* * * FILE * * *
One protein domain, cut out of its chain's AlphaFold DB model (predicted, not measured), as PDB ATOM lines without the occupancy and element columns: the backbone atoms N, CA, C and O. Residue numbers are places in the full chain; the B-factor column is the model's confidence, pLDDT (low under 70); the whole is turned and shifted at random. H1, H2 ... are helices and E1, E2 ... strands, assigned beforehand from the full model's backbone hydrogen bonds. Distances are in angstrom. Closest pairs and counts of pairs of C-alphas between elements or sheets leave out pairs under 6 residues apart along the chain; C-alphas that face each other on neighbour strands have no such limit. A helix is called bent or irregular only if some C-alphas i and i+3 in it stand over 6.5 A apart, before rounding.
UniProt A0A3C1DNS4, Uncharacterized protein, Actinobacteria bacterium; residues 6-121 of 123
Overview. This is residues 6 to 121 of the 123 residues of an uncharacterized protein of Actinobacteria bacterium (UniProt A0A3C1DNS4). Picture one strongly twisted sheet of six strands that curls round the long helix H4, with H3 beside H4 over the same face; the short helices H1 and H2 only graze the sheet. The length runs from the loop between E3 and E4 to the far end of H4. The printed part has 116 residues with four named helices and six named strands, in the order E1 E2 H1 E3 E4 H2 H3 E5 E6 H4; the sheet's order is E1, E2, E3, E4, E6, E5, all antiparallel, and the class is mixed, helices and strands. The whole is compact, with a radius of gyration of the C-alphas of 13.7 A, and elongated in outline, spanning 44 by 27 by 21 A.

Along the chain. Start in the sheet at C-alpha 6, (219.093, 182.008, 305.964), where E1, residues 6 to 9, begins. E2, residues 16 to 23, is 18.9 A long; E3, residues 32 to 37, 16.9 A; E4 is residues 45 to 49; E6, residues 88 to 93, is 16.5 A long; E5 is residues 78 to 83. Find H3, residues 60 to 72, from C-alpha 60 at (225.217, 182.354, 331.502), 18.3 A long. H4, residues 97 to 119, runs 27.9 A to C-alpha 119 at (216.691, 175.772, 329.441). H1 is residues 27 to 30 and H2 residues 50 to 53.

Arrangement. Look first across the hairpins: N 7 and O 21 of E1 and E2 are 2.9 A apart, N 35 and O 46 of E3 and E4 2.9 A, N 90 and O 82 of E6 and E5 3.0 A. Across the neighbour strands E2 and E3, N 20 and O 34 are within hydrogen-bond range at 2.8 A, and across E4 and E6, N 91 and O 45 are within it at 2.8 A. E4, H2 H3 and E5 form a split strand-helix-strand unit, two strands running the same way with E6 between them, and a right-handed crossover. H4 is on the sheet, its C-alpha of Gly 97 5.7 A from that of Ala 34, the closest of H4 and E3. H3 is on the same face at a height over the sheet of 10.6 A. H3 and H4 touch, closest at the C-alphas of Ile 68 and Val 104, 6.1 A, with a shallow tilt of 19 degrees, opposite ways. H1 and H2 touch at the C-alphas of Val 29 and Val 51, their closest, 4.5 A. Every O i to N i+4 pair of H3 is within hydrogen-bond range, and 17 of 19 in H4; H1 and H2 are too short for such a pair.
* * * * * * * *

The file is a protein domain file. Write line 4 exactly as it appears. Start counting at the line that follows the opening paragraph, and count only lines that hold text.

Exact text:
Arrangement. Look first across the hairpins: N 7 and O 21 of E1 and E2 are 2.9 A apart, N 35 and O 46 of E3 and E4 2.9 A, N 90 and O 82 of E6 and E5 3.0 A. Across the neighbour strands E2 and E3, N 20 and O 34 are within hydrogen-bond range at 2.8 A, and across E4 and E6, N 91 and O 45 are within it at 2.8 A. E4, H2 H3 and E5 form a split strand-helix-strand unit, two strands running the same way with E6 between them, and a right-handed crossover. H4 is on the sheet, its C-alpha of Gly 97 5.7 A from that of Ala 34, the closest of H4 and E3. H3 is on the same face at a height over the sheet of 10.6 A. H3 and H4 touch, closest at the C-alphas of Ile 68 and Val 104, 6.1 A, with a shallow tilt of 19 degrees, opposite ways. H1 and H2 touch at the C-alphas of Val 29 and Val 51, their closest, 4.5 A. Every O i to N i+4 pair of H3 is within hydrogen-bond range, and 17 of 19 in H4; H1 and H2 are too short for such a pair.